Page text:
With a journey shaping up in our plans, the first one in these “conscious times”, but hoping for many to follow, we thought it would make a great addition to our handcrafted backpack to have a drinking cup that is both light weight and durable, yet made of genuine material. Something we could even pass down, what is worthy of the same appreciation now and hundred years from now.
Our material choice has fallen on stainless steel and the craftsman we thought of was the same young man who had previously proven himself for us as the creator of an outdoor shower stand designed by us or in the project of our daughter’s cradle, bending and welding its stainless steel support to best match the shape of our dreams with the inherent limitations of stainless steel.
We met up in town to show him the sketch of and talk about our newest desire, the prototype of a four piece set of stackable cups, equally good for cold and hot drinks, but also resistant to acids and alcohol.
Oh, and make it oval, please, something like this…
Small project as it was, we understood it couldn’t enjoy the greatest priority on the handyman’s schedule, on the other hand he was respectful of our time limits organized around the frantic preparation of several handmade travel items and the departure time itself. So in a few weeks we met again to see the cup in progress, slightly twisted in its body, slanted, with cutting rim on top, still missing bottom, but to have an idea of what it may look like. Turns out that the gently folding up and out kind of edge we originally fantasized about based on an antique pudding cup set from the sixties-seventies in the household, due to lack of the right press tool (a very costly one to custom order) he was not able to carry out, but he did come up with another solution, equally pleasing:
For the same reason he wouldn’t be able to curve the inside of the bottom, which therefore needs to remain straight edged, even if this makes cleaning just a little harder. All right – for the greater good…
And finally two days prior to our departure I traded 10.000 forints (the equivalent of 40 US dollars or 35 euros) for a cup – this beauty here:
It got straightened, the beveled rim and the outside of the bottom edge rounded, all polished up (take away a few tiny but visible welding spots on the inside of the bottom edge, that Zoli Dékány, our craftsman just couldn’t get to with his polishing equipment) – ready to go.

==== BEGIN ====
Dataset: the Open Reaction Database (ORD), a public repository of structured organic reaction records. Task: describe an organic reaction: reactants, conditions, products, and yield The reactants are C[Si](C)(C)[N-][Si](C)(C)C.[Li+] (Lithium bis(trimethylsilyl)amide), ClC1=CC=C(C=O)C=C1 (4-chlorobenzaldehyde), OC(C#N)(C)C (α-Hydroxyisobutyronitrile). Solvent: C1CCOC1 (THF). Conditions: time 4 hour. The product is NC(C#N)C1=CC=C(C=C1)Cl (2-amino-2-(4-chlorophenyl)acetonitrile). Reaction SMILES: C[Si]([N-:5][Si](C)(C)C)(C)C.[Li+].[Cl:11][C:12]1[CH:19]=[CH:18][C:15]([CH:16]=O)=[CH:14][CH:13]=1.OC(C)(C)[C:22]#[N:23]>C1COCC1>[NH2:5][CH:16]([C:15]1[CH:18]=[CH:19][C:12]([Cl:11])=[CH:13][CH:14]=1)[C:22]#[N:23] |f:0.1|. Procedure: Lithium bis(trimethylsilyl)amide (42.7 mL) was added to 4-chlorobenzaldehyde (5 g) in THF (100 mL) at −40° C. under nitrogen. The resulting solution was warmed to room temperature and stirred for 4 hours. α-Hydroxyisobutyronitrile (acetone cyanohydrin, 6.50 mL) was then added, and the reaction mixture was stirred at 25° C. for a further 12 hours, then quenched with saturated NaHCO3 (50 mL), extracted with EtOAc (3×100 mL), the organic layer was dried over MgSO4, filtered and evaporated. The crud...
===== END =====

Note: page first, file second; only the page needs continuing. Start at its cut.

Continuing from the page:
And off it went from our homestead to someone else’s all the way to nearby Lake Como, Italy. I caught it at Keleti Pályaudvar, Budapest after boarding the Railjet with destination Wien Meidling. Here it is, at work, helping Cheryl to a cold refreshment:
In the end, we are very happy with the cup. First of all it stemmed from a real and practical need. Its aesthetics are based on the oval (or elliptic, if you want to go more technical, but I won’t) form, a general shape so commonly found in nature (just think of all those seeds), yet imperfect, however very ergonomic as it is comfortable to grab and hold with one or two, toddler or full grown hands. Its size was taken after a larger tea cup we had, to quench thirst effectively, without having to constantly refill. Even if the shape and size of its mouth that “cups” your nose, too, doesn’t make it suitable for strong liquors like brandy, whiskey, rum or bitters, the design still enjoys a fairly universal use from water, milk and juice through hot coffee, tea or cocoa to wine and beer.
A design conceived by us, the family and commissioned to a young, skilled local craftsman, supporting his family with three small children. The result: a sustainable drinking cup, a beautiful and durable, heirloom quality object of the household that prevents herpes and saves thousands of plastic or waxed paper cups going into a landfill.
Happy responsible drinking to you, too!
What do you drink out of while traveling? Share with us the story of your sustainable way.